I haven’t heard that moniker until now – “Google Generation.”  These are kids born after 1993 so they are a handful of year away from hitting the workplace.  Yet, there is some interesting research out there that debunks some conventional wisdom and reinforces others.

First the debunking (emphasis mine):

It’s true that young people prefer interactive systems to passive ones and that they are generally competent with technology, but it’s not true that students today are “expert searchers.” In fact, the report calls this “a dangerous myth.” Knowing how to use Facebook doesn’t make one an Internet search god, and the report concludes that a literature review shows no movement (either good or bad) in young people’s information skills over the last several decades. Choosing good search terms is a special problem for younger users.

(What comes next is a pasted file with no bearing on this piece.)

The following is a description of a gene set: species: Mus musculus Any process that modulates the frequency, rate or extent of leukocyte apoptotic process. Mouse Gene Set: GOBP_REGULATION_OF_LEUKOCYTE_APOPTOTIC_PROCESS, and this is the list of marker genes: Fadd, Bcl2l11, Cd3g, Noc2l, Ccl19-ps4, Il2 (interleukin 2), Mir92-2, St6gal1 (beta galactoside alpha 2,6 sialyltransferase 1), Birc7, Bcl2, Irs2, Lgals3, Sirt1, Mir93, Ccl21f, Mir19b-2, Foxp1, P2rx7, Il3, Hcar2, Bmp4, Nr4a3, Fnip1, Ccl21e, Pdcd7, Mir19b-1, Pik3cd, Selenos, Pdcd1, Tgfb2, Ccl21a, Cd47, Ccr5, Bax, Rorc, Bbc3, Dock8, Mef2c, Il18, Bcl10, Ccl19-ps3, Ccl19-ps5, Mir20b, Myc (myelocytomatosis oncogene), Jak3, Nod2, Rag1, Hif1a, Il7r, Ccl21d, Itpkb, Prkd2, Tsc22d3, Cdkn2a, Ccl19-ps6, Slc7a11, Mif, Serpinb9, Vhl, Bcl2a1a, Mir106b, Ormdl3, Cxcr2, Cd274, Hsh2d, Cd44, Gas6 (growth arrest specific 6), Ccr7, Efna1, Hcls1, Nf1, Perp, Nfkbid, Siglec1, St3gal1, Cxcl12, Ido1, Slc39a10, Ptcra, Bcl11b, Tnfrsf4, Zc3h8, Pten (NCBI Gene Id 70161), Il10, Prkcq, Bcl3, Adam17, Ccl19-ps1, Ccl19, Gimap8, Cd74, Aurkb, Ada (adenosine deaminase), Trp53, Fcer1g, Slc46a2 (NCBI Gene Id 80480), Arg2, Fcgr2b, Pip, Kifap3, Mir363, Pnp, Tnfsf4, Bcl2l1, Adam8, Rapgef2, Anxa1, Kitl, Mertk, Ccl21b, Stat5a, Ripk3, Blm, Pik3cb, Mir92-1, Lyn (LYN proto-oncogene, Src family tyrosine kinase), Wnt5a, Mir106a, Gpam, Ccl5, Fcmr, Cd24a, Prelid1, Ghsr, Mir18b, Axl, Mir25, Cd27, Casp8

Michael Benidt call your office.

Now the accurate conventional wisdom:

  • They like to cut-and-paste. “There is a lot of anecdotal evidence and plagiarism is a serious issue.”
  • They prefer visual information over text. “But text is still important… For library interfaces, there is evidence that multimedia can quickly lose its appeal, providing short-term novelty.”
  • They multitask all the time. “It is likely that being exposed to online media early in life may help to develop good parallel processing skills.”

I think “multitasking” is one of the fuzziest words in current business lexicon.  I suspect there are some people who can juggle many tasks for a short period with average to slightly above average success.  However, the expansion of this ability to be something more than it is leads to the multitasking myth.

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